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From |
"Buzz Burhans" <buzzb3@earthlink.net> |

To |
<statalist@hsphsun2.harvard.edu> |

Subject |
RE: st: how to find the integral for a portion of a normal distribution. |

Date |
Mon, 3 May 2010 22:42:39 -0600 |

Thanks David. I am with you on this part - I can generate the proportion of responses <1 or >1 easily enough creating Z scores. What I want is the sum of the responses in these two proportions - not the count, but the sum of the response volume produced / accumulated by observations in these two proportions. I can do it in several steps - sorting the obs, and summing over each proportions, i.e. the lowest 27.3% and the remaining 72.7%; but it seems that there must be an easier way to get these two cumulative amounts in a single step. . Buzz Buzz Burhans, Ph.D. Dairy-Tech Group So. Albany, VT / Twin Falls ID Phone: 802-755-6842 Cell: 208-320-0829 Fax VT: 802-755-6842 Fax ID: 208-735-1289 Email: buzzb3@earthlink.net -----Original Message----- From: owner-statalist@hsphsun2.harvard.edu [mailto:owner-statalist@hsphsun2.harvard.edu] On Behalf Of David Muller Sent: Monday, May 03, 2010 10:26 PM To: statalist@hsphsun2.harvard.edu Subject: Re: st: how to find the integral for a portion of a normal distribution. To expand upon Michael's suggestion, -display normal((1 - 2.05)/1.74)- will give you the proportion of responses <=1, and -display 1 - normal((1 - 2.05)/1.74)- will give you the proportion of responses >=1. Note that assuming this normal model for your response you would expect a little over 10% of your responses to be less than 0, which indicates a problem with your assumption if your response is strictly positive. David * * For searches and help try: * http://www.stata.com/help.cgi?search * http://www.stata.com/support/statalist/faq * http://www.ats.ucla.edu/stat/stata/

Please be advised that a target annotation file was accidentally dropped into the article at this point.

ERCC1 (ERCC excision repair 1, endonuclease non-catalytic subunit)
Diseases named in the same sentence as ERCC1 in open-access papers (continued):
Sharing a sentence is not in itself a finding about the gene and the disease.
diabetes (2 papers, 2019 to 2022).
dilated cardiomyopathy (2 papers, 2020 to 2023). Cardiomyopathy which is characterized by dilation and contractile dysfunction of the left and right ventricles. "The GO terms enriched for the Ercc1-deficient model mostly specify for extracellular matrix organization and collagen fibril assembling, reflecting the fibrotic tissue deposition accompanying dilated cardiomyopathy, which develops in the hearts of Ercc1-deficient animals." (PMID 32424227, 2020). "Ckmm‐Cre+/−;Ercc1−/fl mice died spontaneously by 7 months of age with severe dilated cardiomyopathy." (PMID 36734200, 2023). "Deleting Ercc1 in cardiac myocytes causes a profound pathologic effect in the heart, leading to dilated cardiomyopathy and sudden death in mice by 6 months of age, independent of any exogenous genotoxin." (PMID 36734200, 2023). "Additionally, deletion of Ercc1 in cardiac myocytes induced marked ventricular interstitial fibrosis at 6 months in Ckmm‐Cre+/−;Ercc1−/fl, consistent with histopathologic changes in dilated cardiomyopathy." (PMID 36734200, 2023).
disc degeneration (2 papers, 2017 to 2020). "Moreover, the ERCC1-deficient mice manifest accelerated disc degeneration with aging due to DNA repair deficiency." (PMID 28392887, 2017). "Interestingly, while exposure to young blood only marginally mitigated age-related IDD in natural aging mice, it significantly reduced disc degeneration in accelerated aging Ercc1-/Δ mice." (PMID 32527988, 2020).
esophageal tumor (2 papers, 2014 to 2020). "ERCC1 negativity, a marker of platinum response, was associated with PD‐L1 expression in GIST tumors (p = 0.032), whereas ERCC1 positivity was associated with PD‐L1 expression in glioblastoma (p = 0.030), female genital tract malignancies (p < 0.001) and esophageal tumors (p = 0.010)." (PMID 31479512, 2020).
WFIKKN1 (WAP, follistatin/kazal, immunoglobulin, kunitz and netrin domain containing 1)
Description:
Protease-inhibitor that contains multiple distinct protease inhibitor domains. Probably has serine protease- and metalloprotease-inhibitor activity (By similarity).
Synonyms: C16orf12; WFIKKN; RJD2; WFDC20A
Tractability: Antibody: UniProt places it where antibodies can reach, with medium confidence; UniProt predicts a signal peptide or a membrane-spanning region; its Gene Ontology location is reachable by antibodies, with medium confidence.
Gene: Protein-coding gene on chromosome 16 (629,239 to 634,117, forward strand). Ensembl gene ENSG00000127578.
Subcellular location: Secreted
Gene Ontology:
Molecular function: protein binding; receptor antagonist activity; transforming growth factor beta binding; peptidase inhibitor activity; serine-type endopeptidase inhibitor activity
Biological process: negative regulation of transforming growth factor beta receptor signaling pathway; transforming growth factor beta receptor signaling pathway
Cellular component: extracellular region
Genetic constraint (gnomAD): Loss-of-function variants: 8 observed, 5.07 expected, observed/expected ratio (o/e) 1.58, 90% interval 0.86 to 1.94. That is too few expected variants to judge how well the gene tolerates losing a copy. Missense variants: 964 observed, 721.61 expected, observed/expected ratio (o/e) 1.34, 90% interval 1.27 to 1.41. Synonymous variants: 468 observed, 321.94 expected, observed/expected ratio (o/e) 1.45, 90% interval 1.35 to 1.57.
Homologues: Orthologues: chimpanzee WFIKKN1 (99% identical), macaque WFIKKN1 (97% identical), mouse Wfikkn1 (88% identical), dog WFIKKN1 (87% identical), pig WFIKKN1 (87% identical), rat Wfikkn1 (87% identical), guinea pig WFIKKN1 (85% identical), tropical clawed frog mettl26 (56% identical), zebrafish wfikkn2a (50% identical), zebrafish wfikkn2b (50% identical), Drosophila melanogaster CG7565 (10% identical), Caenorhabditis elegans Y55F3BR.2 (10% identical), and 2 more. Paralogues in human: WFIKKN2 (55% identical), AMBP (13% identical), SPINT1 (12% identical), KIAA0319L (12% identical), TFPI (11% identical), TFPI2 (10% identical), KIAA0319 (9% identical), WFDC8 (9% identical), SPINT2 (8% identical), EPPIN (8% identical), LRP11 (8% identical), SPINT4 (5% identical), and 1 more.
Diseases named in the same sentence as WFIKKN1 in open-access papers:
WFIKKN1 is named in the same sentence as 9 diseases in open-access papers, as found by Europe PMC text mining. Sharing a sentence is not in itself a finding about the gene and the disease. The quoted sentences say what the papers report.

**References**:**Re: st: how to find the integral for a portion of a normal distribution.***From:*David Muller <davidmull@gmail.com>

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